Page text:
“DuckBob: Killer Service” by Aaron Rosenberg is the wackiest (and final) tale of the bunch, wherein good ole DuckBob Spinowitz and his sexy gal pal Mary find their lives in peril thanks to a miscommunication between DuckBob and the funky new gadget he bought for home his home entertainment unit. Who knew that a mail-order gift to self could be so deadly?
To find out how—or if—DuckBob gets out of this one, here’s an early look:
DuckBob: Killer Service
By Aaron Rosenberg
“DuckBob—get down, my love!” Mary shouts as she hurdles the couch in an amazing display of beauty and grace—yes, I stop to admire her form, even in the midst of all this chaos—and dives behind it. The couch, ever helpful, rises and solidifies into a small shield wall to protect her.
It always did like her more.
For my part, I duck—yeah, ha ha, never heard that one before, only been ten years since the little gray aliens most people just call Grays abducted and altered me, you think in all that time no one’s ever made a “quack” at me before?—as something small, flat, circular, and silvery goes whizzing past right where my neck had been.
“Hey!” I shout, straightening back up and glaring at the room in general. “Was that my Rockford Files soundtrack? Do you have any idea how hard it is to come by one of those? That took me weeks of searching, and an entire hour of listening to the vendor’s sob story about the death of vinyl!”
A second CD shoots toward me—The Best of Johnny Mathis,
I think, so I’m a little less upset about that one—and I quickly dive to the ground, thrusting my arms out in push-up position to keep from slamming my bill against the floor. See, Tall, I do work out when given the right motivation! A whole bunch more silvery discs follow, racing overhead to imbed themselves in the couch, the wall, and anything else in their path.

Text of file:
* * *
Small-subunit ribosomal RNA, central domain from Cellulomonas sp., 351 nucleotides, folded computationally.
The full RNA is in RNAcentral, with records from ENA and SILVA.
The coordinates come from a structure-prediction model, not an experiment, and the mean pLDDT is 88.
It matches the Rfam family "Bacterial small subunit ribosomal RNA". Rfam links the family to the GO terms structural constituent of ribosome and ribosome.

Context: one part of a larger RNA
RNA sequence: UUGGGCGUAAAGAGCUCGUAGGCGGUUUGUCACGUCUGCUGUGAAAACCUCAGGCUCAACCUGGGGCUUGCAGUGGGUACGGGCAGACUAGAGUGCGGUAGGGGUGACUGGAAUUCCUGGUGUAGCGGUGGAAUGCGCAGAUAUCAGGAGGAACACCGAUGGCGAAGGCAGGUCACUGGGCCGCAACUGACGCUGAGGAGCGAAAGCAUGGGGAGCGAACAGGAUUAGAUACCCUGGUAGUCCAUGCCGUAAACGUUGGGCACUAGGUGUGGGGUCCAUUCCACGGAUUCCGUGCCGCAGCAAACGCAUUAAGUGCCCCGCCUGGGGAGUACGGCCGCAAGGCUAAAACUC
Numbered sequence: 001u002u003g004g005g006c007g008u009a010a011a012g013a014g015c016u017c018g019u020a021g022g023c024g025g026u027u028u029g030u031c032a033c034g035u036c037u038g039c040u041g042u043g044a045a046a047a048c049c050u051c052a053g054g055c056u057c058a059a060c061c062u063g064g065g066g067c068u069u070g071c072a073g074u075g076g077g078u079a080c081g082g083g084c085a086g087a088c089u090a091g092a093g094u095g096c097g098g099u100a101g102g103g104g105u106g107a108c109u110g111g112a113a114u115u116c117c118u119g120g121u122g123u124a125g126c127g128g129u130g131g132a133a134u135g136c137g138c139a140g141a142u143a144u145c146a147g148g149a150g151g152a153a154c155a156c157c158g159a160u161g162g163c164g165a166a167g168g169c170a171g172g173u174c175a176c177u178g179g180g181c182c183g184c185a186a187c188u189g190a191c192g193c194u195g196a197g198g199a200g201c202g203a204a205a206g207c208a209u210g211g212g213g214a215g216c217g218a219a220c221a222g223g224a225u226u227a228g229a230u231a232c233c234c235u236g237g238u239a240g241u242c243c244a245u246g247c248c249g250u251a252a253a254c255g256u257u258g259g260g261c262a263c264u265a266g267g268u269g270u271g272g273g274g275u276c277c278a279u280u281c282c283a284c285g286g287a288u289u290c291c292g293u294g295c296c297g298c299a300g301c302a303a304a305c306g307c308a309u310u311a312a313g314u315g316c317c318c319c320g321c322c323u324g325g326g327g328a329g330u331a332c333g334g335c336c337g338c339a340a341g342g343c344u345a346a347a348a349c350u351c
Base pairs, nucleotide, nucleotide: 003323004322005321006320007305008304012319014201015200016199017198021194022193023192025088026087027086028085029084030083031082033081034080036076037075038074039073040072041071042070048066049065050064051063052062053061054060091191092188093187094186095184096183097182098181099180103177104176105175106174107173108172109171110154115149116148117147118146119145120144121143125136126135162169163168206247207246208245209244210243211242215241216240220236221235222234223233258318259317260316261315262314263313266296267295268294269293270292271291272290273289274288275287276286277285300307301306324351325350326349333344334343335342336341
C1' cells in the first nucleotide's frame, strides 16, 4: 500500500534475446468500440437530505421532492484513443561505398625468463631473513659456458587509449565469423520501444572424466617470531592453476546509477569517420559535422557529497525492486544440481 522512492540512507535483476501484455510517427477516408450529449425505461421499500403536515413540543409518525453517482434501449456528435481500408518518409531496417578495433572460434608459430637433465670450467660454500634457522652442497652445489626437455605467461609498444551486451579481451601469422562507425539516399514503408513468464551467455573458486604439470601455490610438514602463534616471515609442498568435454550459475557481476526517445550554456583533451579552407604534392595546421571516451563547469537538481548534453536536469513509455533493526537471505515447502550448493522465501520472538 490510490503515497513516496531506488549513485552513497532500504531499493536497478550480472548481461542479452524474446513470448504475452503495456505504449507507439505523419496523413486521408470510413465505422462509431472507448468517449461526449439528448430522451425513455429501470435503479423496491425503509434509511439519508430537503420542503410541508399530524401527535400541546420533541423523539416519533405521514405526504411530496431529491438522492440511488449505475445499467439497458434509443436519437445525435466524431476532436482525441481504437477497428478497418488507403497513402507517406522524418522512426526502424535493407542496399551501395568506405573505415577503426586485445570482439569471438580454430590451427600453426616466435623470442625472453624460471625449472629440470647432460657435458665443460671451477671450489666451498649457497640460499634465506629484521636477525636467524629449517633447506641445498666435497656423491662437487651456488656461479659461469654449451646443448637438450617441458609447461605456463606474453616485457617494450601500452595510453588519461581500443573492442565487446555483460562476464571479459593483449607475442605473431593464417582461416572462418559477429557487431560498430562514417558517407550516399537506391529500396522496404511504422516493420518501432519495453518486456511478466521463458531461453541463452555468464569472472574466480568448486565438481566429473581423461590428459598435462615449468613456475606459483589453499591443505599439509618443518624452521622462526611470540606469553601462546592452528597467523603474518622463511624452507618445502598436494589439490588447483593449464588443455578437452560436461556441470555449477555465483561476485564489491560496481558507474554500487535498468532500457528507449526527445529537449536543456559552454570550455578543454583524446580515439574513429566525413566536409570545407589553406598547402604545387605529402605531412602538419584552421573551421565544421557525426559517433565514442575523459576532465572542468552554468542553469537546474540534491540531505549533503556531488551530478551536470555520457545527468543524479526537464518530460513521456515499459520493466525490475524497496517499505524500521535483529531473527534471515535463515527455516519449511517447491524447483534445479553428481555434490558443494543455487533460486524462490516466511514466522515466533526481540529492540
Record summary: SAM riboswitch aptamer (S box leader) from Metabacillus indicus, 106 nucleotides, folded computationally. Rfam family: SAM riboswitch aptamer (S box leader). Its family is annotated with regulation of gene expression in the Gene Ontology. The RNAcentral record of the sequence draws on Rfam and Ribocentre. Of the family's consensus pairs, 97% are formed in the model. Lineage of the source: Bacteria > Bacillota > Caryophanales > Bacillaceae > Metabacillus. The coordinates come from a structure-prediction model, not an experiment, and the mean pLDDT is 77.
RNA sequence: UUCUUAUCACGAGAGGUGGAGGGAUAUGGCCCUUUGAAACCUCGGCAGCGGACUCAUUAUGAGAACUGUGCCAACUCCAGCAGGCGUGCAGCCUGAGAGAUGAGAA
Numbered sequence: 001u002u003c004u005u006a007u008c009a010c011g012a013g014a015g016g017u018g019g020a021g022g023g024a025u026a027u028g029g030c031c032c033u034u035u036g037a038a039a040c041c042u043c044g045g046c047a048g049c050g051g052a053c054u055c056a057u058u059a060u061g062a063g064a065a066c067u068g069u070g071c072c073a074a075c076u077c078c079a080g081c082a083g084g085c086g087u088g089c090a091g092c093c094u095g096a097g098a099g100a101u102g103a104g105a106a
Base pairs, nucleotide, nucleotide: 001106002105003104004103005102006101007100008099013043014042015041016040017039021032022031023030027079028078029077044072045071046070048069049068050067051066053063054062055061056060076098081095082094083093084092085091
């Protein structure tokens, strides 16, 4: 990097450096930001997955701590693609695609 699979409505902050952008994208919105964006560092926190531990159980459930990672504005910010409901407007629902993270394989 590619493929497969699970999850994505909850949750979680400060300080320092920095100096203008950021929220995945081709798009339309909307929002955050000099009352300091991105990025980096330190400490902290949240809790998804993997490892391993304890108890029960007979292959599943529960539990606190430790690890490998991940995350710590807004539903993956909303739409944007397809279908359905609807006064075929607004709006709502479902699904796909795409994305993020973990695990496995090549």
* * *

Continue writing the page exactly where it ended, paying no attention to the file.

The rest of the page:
Why oh why did I ever think it would be so awesomely cool to buy the seventy-six-disc changer?
“Knock it off, Iris!” I bellow from my forced-exercise pose.
“That is what I am endeavoring to accomplish,” her perfectly modulated voice replies from all around me. Which was always creepy to begin with, and is twice as bad now that she’s literally trying to kill me.
You just can’t find good help these days.
It all started the day before. And, as usual, I didn’t really have anyone to blame but myself.
“Check this out!” I told Mary as I returned to bed holding the mail—a handful of bills (it’s amazing that you can literally go to the ends of the universe—or its center, anyway, since the Matrix is here at the Galactic Core—and deliberately not leave a forwarding address but somehow they always find you. Especially medical bills—I’m convinced that most physicians’ assistants should really moonlight as bounty hunters, if they aren’t already. Nobody would escape them! Especially if they’ve ever gone in for elective surgery), a bunch of ads, two fast-food menus (one for Langnock’s Sweet and Sour Stir-fried Mineral Balls, which I order from sometimes as much so I can giggle over the name as because I love the food), a letter from the local Galactic Neighborhood Association (which always has at least one reference to “that glittering pink monstrosity in our midst.” Hey, what can I say, I live in a show home.)—and a small box from Tek R Us, delivered by the UPS (Universal Postal Service, what else?). I dropped all the rest at the foot of the bed and clambered back onto the mattress cradling the box like it held my child.
Which, in a way, I guess I did.
To read the rest of “DuckBob: Killer Service” click here.